Falkland Islands - Profile
- The Falkland Islands are a British Overseas Territory in the South Atlantic. The archipelago is made up of two groups of over 700 islands, East Falkland and its adjacent islands, and West Falkland. The islands lie about 480 miles northeast of Cape Horn. Port Stanley is the main town, where most people live, and the rest of the country is called "The Camp".
- The Falklands' traditional role as a convenient stop for reprovisioning has been resuscitated in the last few years by modern yachts, some sailing the classic Cape Horn route, but most being on their way to or from the Straits of Magellan, Tierra del Fuego and the Chilean canals, which are becoming an increasingly popular cruising destination. Visiting boats are still quite rare however, and the welcome is warm.
- Only a few yachts have sufficient time to stop long enough in the Falklands to cruise these wild and windswept islands. Although access is restricted in some areas, either for military reasons or because some islands are nature reserves, most of the islands can be visited and a glimpse caught of their spectacular wildlife with large colonies of penguins, sea lions and elephant seals.
- There are plenty of anchorages here protected from the wind, however protection from the sea is another matter and sometimes it is not possible to disembarque.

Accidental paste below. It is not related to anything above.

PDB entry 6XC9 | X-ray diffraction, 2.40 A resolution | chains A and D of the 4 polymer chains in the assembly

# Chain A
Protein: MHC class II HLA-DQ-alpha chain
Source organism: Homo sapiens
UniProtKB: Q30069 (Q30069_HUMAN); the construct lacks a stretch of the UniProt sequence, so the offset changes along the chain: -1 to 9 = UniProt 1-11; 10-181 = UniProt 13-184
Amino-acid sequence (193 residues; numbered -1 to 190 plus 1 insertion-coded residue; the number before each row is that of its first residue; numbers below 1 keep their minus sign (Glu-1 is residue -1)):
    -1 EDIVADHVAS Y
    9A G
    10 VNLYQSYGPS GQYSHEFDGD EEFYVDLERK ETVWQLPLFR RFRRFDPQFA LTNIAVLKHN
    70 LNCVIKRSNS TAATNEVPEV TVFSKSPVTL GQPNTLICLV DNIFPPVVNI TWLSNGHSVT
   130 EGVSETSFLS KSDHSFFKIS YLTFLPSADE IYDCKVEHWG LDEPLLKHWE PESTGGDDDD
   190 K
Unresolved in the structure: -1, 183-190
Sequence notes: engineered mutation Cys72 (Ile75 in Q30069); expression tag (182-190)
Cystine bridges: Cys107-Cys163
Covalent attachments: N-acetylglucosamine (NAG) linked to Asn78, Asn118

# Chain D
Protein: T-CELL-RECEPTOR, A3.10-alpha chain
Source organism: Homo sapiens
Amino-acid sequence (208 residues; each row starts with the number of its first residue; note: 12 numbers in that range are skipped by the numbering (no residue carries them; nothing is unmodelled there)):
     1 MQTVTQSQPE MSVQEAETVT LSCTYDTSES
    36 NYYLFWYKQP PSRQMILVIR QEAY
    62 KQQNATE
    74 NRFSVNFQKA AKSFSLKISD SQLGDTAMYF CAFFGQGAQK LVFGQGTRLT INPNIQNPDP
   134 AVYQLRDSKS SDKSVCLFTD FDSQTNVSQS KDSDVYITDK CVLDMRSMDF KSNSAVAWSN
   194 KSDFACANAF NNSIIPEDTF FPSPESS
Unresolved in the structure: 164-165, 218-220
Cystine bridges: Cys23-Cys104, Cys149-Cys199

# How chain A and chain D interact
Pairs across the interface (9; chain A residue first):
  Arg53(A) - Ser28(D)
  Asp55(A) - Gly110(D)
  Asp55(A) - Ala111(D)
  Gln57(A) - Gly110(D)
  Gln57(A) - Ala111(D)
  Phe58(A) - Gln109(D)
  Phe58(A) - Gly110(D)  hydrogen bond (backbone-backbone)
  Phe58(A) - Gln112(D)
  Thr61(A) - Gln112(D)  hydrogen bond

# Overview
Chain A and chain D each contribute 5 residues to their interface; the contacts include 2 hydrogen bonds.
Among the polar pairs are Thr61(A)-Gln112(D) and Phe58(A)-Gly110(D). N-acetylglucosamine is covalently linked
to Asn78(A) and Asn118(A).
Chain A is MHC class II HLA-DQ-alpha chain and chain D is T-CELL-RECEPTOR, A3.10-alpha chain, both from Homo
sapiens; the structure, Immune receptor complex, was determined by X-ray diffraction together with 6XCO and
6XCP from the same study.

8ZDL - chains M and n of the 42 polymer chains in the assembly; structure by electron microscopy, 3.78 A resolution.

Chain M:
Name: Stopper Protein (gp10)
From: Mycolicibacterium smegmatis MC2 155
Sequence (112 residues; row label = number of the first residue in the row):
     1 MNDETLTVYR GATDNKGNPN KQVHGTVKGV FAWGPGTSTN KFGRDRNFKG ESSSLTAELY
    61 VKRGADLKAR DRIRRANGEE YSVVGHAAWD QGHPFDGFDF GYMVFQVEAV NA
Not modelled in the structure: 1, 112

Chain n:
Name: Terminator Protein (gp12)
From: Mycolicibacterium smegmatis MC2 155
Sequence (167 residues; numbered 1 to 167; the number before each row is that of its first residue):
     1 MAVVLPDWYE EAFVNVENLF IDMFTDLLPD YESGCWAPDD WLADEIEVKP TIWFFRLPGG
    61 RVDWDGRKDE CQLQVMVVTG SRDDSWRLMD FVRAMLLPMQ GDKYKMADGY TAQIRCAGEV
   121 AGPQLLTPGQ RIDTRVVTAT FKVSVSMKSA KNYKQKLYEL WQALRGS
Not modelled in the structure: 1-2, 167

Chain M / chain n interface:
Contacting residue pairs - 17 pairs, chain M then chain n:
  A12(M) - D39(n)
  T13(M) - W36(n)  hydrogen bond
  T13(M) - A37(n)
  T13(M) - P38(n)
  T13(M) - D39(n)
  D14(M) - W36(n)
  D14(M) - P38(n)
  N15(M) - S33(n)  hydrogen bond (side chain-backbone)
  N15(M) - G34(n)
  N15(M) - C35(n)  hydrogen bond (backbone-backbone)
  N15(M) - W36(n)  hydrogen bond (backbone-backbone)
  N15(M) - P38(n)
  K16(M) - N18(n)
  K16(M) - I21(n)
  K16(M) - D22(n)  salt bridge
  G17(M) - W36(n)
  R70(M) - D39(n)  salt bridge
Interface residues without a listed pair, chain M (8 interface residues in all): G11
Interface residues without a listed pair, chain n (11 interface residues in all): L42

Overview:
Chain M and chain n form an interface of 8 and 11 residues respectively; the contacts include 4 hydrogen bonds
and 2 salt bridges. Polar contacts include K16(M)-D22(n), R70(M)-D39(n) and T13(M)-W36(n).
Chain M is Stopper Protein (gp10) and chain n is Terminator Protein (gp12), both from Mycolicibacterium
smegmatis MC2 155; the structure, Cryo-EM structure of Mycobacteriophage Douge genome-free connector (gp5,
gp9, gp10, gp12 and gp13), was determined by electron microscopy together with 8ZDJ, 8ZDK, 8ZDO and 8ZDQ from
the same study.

- The port at Stanley has become the winter base for some of the charter boats plying the South Atlantic. As a result, repair facilities have improved considerably.
- Provisioning is good in Stanley, and some provisions, mainly locally grown vegetables and meat, may be obtained in the other settlements. There are also some facilities in Fox Bay East, on West Falkland.
- Yachts visiting an Argentinian port after a visit to the Falkland are likely to encounter difficulties and a fine if permission to visit the islands has not been obtained from the Argentinian authorities first.
The weather is the greatest impediment to cruising the Falklands, as it can change rapidly and without warning, but there are many protected anchorages, so that one is never too far from shelter. The climate is temperate, although changeable. Westerlies are frequent, often strong, and their yearly average is 17 knots. Summer winds are more northerly in direction and this is also where the worst gales come from, usually with very little warning. Another local phenomenon occurring during strong westerly winds are the willywaws, violent gusts of winds which are felt in the lee of the islands and in some of the passages between them.
The Shipping Weather Forecast for the FIZC open waters is broadcast each day at 0830LT on HF frequency 4066.1khz by the Fisheries Dept, preceded by any navigational warnings.
For links to free global weather information, forecast services and extreme weather information see the Noonsite Weather Page